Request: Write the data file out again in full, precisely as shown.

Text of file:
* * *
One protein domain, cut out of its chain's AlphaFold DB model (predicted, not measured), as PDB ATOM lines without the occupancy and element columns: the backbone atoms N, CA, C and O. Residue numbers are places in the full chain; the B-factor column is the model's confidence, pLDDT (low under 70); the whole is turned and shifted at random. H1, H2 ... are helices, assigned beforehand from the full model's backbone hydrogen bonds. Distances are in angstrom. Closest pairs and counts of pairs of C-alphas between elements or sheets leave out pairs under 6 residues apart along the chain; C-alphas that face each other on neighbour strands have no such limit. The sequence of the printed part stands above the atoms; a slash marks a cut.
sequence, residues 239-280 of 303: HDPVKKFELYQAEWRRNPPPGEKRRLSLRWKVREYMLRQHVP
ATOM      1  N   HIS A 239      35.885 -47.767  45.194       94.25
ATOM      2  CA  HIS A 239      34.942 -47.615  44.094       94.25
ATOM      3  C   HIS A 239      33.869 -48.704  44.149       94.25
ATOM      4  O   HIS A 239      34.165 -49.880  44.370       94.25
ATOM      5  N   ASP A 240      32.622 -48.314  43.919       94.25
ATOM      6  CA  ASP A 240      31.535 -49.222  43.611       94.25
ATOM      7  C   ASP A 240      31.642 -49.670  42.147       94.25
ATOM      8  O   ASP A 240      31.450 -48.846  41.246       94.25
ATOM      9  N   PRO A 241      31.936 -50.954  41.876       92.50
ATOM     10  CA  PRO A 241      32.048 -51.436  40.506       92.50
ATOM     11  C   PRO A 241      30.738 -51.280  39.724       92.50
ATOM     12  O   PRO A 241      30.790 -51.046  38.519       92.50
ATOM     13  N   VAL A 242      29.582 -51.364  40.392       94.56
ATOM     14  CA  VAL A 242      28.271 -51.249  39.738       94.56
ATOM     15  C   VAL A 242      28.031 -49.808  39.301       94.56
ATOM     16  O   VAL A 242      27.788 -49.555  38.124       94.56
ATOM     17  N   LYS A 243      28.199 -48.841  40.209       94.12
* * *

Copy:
One protein domain, cut out of its chain's AlphaFold DB model (predicted, not measured), as PDB ATOM lines without the occupancy and element columns: the backbone atoms N, CA, C and O. Residue numbers are places in the full chain; the B-factor column is the model's confidence, pLDDT (low under 70); the whole is turned and shifted at random. H1, H2 ... are helices, assigned beforehand from the full model's backbone hydrogen bonds. Distances are in angstrom. Closest pairs and counts of pairs of C-alphas between elements or sheets leave out pairs under 6 residues apart along the chain; C-alphas that face each other on neighbour strands have no such limit. The sequence of the printed part stands above the atoms; a slash marks a cut.
sequence, residues 239-280 of 303: HDPVKKFELYQAEWRRNPPPGEKRRLSLRWKVREYMLRQHVP
ATOM      1  N   HIS A 239      35.885 -47.767  45.194       94.25
ATOM      2  CA  HIS A 239      34.942 -47.615  44.094       94.25
ATOM      3  C   HIS A 239      33.869 -48.704  44.149       94.25
ATOM      4  O   HIS A 239      34.165 -49.880  44.370       94.25
ATOM      5  N   ASP A 240      32.622 -48.314  43.919       94.25
ATOM      6  CA  ASP A 240      31.535 -49.222  43.611       94.25
ATOM      7  C   ASP A 240      31.642 -49.670  42.147       94.25
ATOM      8  O   ASP A 240      31.450 -48.846  41.246       94.25
ATOM      9  N   PRO A 241      31.936 -50.954  41.876       92.50
ATOM     10  CA  PRO A 241      32.048 -51.436  40.506       92.50
ATOM     11  C   PRO A 241      30.738 -51.280  39.724       92.50
ATOM     12  O   PRO A 241      30.790 -51.046  38.519       92.50
ATOM     13  N   VAL A 242      29.582 -51.364  40.392       94.56
ATOM     14  CA  VAL A 242      28.271 -51.249  39.738       94.56
ATOM     15  C   VAL A 242      28.031 -49.808  39.301       94.56
ATOM     16  O   VAL A 242      27.788 -49.555  38.124       94.56
ATOM     17  N   LYS A 243      28.199 -48.841  40.209       94.12